While Chadron is home to the state's first state park (Chadron State Park - pictured), a quick road trip stop I recommend is the Bean Broker. Sure, I'm always up for a coffee stop, but the Bean Broker was an unexpected gem in Chadron that i have to tell everyone about.
Depending on the time you allow at the park, you can do anything from taking a stagecoach ride to off-road jeep tours, float trips and chuckwagon dinners. The classic experience, though, is a horseback trail ride.
For shorter stops, visit the natural history display and check out the historical buildings.
How far are Nebraska landmarks from the interstate?
I was well into my fourth decade of life before I saw Chimney Rock. Why did it take so long? It’s a little off the beaten path. OK, it’s a lot off the beaten path.
But, it’s a sight I recommend not just every Nebraskan see. Everyone passing through Nebraska should see it, if only to start to understand the role the state played in the pioneering history of America.
Still, a visit to Chimney Rock or any of the following landmarks isn’t as easy as a quick exit off the interstate.
Where: 9822 County Road 75, Bayard
Chimney Rock was the most recognizable landmark along the Oregon Trail. It’s located in the Panhandle of Nebraska, which is about 430 miles away. That’s a long drive (just imagine how the pioneers felt).
But let’s say you’re already driving out west along Interstate 80. How long does it take to get to then?
Well, when you reach Ogallala, you will need to take Highway 26/NE 92 westward toward Bayard. The drive is a little more than 103 miles.
As you drive Highway 26, be sure to look for Jail and Courthouse Rocks. They are two additional landmarks that pioneers spotted along their journey.
The Chimney Rock Visitor Center is located 1.5 miles south of Highway 92 on Chimney Rock Road near the town of Bayard. There is no charge to visit, and you can still enjoy the view of Chimney Rock even when the visitor center is closed.
Scotts Bluff National Monument is located in the same region as Chimney Rock, and in fact, you follow the same route for it, as well, if you’re traveling along Interstate 80.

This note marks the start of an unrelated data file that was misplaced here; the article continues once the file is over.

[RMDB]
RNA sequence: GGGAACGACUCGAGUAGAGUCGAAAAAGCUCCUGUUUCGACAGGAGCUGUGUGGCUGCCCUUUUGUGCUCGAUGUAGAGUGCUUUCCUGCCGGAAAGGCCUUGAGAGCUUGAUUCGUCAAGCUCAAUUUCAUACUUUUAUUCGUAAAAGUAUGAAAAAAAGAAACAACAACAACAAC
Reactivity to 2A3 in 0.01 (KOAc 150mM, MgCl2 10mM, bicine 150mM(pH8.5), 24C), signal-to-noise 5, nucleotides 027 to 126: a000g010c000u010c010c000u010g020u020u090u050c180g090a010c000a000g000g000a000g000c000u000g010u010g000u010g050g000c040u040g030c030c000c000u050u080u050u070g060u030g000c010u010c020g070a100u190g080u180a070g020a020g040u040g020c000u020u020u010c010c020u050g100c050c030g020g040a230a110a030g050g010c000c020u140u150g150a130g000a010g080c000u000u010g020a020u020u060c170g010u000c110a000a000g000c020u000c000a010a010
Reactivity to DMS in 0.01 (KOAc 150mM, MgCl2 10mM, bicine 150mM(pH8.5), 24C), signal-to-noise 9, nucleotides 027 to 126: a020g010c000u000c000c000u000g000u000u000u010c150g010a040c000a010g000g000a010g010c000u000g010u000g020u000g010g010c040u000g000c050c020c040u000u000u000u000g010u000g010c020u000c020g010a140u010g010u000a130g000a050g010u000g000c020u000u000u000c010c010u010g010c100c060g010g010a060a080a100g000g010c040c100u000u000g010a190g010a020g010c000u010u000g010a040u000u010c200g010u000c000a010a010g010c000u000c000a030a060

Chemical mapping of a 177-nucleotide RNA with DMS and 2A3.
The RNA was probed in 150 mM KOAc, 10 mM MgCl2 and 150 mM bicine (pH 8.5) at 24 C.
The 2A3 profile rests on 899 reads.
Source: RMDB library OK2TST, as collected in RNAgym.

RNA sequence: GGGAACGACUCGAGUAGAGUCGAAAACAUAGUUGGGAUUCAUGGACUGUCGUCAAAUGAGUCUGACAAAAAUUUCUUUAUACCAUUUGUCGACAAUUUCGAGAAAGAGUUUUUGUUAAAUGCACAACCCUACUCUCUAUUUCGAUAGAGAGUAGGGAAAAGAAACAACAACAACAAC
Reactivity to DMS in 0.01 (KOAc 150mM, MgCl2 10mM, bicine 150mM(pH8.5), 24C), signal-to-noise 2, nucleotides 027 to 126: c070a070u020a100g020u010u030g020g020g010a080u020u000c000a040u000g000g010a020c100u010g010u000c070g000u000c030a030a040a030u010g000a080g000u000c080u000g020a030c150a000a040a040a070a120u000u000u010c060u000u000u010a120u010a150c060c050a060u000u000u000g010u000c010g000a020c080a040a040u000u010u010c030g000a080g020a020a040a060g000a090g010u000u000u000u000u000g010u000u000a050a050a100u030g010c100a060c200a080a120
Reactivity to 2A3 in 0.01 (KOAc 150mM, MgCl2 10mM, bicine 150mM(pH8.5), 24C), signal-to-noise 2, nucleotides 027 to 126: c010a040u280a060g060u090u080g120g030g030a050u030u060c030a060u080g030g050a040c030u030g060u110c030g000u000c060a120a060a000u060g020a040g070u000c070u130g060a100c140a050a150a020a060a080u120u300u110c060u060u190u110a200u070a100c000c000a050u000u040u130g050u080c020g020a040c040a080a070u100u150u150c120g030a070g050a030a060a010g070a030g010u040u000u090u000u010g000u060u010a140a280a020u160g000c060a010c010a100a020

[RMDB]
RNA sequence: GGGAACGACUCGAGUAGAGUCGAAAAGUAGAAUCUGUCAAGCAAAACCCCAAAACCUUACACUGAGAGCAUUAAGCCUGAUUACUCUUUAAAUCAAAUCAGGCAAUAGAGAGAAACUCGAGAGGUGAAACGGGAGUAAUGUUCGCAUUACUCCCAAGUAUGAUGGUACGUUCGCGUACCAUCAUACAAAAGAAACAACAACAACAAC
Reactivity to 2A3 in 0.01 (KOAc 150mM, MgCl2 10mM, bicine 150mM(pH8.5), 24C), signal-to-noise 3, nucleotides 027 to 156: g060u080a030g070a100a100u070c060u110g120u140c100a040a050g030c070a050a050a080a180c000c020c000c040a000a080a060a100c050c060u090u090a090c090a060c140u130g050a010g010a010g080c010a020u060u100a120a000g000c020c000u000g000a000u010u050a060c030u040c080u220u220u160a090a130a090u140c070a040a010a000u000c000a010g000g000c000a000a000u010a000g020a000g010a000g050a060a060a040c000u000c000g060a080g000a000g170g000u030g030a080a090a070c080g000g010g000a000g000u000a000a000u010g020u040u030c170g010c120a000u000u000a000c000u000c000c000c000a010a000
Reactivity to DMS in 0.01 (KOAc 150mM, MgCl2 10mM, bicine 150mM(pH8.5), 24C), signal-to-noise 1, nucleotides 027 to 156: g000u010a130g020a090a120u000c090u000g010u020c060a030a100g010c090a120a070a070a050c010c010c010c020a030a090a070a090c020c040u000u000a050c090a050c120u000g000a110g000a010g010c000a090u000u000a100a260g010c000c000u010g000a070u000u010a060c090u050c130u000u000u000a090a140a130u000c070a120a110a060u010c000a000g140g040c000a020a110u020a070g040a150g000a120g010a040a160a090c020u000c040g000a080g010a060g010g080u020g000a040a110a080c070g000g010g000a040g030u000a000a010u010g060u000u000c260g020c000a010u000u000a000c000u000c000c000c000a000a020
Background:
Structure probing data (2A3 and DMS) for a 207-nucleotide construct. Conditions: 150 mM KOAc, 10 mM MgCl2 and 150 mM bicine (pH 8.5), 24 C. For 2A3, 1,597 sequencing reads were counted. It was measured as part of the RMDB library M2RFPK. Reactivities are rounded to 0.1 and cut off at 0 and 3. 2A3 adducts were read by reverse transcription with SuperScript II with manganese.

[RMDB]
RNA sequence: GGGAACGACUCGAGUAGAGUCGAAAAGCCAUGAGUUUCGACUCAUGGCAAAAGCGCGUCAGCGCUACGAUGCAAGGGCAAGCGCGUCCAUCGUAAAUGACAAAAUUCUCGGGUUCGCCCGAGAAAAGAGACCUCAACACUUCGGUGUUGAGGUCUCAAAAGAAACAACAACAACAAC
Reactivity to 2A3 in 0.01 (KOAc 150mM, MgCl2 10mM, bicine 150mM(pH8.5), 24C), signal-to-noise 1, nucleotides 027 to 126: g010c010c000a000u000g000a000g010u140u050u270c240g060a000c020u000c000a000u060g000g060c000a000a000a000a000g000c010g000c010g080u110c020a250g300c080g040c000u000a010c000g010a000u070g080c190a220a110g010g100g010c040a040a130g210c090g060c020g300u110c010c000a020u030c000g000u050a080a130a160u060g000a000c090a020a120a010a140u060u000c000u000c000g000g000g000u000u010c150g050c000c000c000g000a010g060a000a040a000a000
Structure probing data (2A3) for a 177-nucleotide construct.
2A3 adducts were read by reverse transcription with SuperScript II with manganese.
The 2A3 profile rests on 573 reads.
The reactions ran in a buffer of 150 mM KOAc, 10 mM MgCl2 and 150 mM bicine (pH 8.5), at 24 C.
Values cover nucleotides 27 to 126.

When you turn west onto Highway 26/NE 92 at Ogallala, you’ll drive a little more than 120 miles.
The monument is part of the National Park Service and spans more than 3,000 acres. There is no charge to visit.
Where: 90159 Smith Falls Road, Valentine
The state’s largest waterfall is located in Smith Falls State Park. Being a waterfall and all, it’s not exactly accessible to interstate or highway traffic.
Here’s how to get there: Driving Highway 20, you’ll turn onto Highway 7 North when you reach the town of Bassett. From there, it’s about 24 miles to reach U.S. Highway 183 North. Drive that for 2 miles, and then turn onto NE 12 West for 37 miles. In all, it’s about 63 miles from the main highway.
Snake River Falls
Where: 23 miles southwest of Valentine on Highway 97
Snake River Falls is considered to be located in Valentine, but it’s considerably southwest of Valentine. To get there, drive Highway 20 into Valentine, and then turn onto NE 97 South for 23 miles until you reach your destination.
It’s a beautiful waterfall, but there are a few things to remember:
Snake River Falls is located on private property and isn’t open to fishing, swimming, hiking or camping.
You can view the falls from two roped-off viewing points that are open daily from 9 a.m. to 5 p.m. The fee is $1 per person.
The public viewing points are temporarily closed due to the coronavirus until further notice. Doublecheck here to see if it has reopened.